LEGACIES OF OUR LAND 2016
A monthly supplement to The Delmarva Farmer
Memories of POWs stationed on Delmarva treasured
BRIDGEVILLE, Del. — The letter, nearly 70 years old, typed on now-faded paper and sent from Germany’s post-war “British Zone,” is addressed to Mr. Smith and Sons, well-known purveyors of fruit and produce across Delmarva.
It begins in somewhat broken English: “I’m glad to give you some news from my country. So my thoughts are yet often with you in America.”
The man, Rudolf Neumann, writes thankfully about his time on the Delaware farm during the war. The pleasure of the work, particularly driving a tractor. The abundance of food and cigarettes. And the ability of all of those things to satisfy the soul.
“To-day I should like to smoke a good (Camel) or Chesterfield, but I’m sorry, times have changed,” he wrote.
He describes his journey home with other prisoners of war that started in November 1945. He arrived in “Camp Georgetown,” (most likely Delaware’s long-defunct Fort DuPont) and continued to Boston. He boarded a ship for France, where he was forced to work for about six months.
He eventually landed in Germany where he reunited with his family, which survived the war scrambling across Europe.
“I should be very glad to get news from you and therefore I beg to ask for (it),” he wrote, closing the letter. “I trust this letter will be a pleasure to you and do not think bad from me. Many heartily rememberings from my country.”
Nearly seven decades later, Charlie Smith gently cradles the letter — one of several from other soldiers — as he sits at the kitchen table in his home on the same fruit and produce farm. The correspondence was mailed to the farm and his father by former tenant workers — Nazi soldiers to be exact. The letters represents thousands of World War II POWs who were captured in various fronts as far away as Africa and housed on the Delmarva Peninsula.
Many worked the poultry and vegetable processing plants that dotted the Eastern Shore, said Ed Kee, Delaware’s agriculture secretary and a published agricultural history enthusiast. Poultry companies built camps for the soldiers in places such as Easton, Md., and Lewis, Del. Another was built in the Millsboro area.
But Smith’s farm was likely unique, Kee said, because the soldiers lived on the farm, a privilege the county agriculture agent likely granted to Smith’s father, C.W. Smith Jr., who owned the farm at the time. It’s not the only thing that separates T.S. Smith & Sons from other agricultural operations in the region more commonly focused on the grains and poultry industry. Regardless, the arrangement seems to have resulted in an emotional bond between the soldiers and the setting.
“These letters were so personal,” said Smith, who was born in 1953 shortly after the war. “These were men that were forced into the war by Hitler. They were just normal guys. Hard workers.”
Five mini-camps were built on T.S. Smith & Sons farm, and 10 to 40 soldiers were housed in each camp, Smith said. The POWs became vital to the farm because so much of the peninsula’s workforce was fighting the war abroad, he said.
A dilapidated chicken house the POWs constructed still remains. It includes a second-story quarters area for a family that would run the house. The farm was engaged in the poultry industry up to the 1990s, he said.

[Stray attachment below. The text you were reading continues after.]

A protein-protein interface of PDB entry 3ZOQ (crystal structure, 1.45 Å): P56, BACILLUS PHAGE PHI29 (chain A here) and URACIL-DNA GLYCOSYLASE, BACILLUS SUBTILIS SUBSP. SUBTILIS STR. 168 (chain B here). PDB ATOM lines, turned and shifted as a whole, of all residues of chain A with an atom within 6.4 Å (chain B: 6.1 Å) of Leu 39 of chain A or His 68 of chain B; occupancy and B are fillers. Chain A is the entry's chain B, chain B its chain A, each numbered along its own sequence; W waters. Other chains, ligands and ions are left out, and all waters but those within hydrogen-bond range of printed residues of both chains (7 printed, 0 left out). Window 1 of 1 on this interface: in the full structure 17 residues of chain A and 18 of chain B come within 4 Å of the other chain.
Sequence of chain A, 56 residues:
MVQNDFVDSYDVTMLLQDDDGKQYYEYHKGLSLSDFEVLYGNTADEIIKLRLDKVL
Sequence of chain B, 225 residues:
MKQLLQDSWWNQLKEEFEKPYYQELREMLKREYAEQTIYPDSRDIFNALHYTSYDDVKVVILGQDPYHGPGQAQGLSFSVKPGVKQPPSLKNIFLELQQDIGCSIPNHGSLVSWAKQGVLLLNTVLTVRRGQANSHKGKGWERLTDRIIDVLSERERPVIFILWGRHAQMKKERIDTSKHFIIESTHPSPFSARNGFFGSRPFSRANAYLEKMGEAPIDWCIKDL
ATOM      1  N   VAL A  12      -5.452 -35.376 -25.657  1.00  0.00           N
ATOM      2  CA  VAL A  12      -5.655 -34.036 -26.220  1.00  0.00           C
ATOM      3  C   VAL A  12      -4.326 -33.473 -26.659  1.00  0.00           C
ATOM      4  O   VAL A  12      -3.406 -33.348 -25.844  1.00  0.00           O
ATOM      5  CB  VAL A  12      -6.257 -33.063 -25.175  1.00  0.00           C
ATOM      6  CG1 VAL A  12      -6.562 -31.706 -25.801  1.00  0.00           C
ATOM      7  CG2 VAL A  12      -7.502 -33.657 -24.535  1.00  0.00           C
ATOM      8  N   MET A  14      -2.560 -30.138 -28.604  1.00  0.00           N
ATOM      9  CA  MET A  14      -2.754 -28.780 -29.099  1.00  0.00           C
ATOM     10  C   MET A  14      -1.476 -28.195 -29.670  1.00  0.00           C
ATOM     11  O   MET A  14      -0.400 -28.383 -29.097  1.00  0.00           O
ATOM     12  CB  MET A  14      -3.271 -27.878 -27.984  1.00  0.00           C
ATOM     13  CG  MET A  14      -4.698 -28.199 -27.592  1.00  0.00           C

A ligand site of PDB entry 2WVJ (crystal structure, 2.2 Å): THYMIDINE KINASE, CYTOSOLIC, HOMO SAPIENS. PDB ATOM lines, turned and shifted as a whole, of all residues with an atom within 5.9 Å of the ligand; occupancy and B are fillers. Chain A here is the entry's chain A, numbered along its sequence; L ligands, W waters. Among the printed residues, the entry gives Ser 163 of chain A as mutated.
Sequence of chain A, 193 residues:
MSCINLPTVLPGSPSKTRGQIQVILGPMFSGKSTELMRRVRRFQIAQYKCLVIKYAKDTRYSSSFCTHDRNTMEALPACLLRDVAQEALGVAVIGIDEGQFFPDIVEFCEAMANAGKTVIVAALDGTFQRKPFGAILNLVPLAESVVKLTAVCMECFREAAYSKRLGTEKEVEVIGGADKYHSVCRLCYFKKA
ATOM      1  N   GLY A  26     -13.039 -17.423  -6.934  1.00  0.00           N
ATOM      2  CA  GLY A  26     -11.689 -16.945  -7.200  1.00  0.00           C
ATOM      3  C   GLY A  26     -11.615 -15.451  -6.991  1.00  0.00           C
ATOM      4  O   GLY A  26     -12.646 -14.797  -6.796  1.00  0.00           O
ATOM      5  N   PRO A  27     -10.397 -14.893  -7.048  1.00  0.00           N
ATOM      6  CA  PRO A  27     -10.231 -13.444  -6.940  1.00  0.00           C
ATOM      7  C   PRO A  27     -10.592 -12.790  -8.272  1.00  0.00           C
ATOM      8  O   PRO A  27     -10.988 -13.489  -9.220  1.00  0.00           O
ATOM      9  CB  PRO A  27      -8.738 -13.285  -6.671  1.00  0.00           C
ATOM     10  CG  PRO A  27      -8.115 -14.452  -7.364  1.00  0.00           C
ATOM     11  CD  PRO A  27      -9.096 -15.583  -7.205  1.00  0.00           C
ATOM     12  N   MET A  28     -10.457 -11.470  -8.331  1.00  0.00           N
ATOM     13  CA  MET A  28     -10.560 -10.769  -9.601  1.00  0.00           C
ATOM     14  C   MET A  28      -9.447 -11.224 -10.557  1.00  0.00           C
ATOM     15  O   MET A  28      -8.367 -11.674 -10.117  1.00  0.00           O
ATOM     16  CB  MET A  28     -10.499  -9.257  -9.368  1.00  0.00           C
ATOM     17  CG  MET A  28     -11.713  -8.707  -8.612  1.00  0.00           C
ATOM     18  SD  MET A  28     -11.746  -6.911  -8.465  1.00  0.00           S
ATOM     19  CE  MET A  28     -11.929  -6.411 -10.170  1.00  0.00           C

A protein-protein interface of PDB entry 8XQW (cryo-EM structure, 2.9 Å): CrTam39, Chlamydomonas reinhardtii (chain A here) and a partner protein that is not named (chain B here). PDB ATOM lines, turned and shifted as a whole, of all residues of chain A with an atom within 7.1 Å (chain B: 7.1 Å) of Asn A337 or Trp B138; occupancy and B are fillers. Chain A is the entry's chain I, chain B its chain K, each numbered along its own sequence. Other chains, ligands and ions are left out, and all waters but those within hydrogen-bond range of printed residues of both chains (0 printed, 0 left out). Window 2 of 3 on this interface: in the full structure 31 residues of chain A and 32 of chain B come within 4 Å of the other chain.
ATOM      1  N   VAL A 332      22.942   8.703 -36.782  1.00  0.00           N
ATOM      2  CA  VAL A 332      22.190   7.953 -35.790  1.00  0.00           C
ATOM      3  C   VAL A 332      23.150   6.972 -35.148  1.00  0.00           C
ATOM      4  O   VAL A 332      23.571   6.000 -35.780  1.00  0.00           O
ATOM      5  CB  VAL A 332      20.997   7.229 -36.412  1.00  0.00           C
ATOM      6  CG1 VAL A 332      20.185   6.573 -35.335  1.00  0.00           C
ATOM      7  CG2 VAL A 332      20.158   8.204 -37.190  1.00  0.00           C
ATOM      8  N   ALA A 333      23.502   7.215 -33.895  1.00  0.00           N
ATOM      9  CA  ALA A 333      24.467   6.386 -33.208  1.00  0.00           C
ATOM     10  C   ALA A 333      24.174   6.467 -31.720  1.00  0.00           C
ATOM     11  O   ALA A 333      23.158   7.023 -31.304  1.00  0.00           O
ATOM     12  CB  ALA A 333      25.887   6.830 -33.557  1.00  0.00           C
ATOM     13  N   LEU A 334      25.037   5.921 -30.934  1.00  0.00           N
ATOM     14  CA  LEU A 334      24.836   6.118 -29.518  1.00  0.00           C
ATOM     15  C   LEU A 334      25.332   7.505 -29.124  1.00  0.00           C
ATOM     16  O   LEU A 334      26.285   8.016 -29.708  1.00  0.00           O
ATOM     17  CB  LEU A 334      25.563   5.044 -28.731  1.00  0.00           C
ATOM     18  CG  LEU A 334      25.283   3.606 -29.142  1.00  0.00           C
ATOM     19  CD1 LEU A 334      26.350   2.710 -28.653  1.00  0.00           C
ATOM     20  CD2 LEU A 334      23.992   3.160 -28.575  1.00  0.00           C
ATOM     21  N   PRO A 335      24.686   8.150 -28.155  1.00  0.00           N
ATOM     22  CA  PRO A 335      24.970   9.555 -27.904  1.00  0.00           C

“There were several farm families that stayed in touch with their POWs,” Kee said. “They actually had reunions. They met with each other 20, 30, 40 years after the war. Relationships were established where the POW felt they were well-treated and liked by the family, and they stayed in touch for decades afterwards.”
The letters to Smith, however, seem to come from several different regions in Germany, possibly around the same time, suggesting maybe they’d been coordinated or the POWs were asked to the send them. Smith said he’s not sure, but the letters, whatever the motivation, reveal a warmth toward the region.
“I hope one day that I might see you again,” wrote Max Held, another POW. “We — my wife and I — … intend to pay a visit to your country to see a bit more of it than was possible as a POW; and besides I aim to show all the places (where) I have been to my wife.”
Another appears to ask the family for help.
“I did very hard work for you and I hope you understand me, when I ask you for a help a small parcel,” wrote Heinz Schroder. “I will send you for your trouble a excellent, handworked jewel-case. I made it by myself.”
POWs worked in a number of capacities all over the region during the war. Some repaired the boardwalk at Rehoboth Beach while working for the city, for instance.
Though Smith wasn’t alive to see the POWs and the work done by them on the farm, their letters, he said, give him a unique perspective on the after-effects of war, even today. He considers the ongoing flight of Syrians and other Middle Easterners to points in Europe and their resettlement across the world, including the United States.
“They’re displaced from their home,” Smith said. “Innocent people, their lives are so affected by no doing of their own. I feel (my farm’s history) does make you more compassionate to them. It’s a tough situation.”
For POWs such as Neumann, life luckily continued in Germany — even if it was tougher to find cigarettes.
“I yet often think of the good and fine time I spent with you,” Neumann wrote. “Now I’m quite well and also got a job. However nourishing must be better and more. And further smoking, there is nothing to get. I must always remember the fine passed time.”
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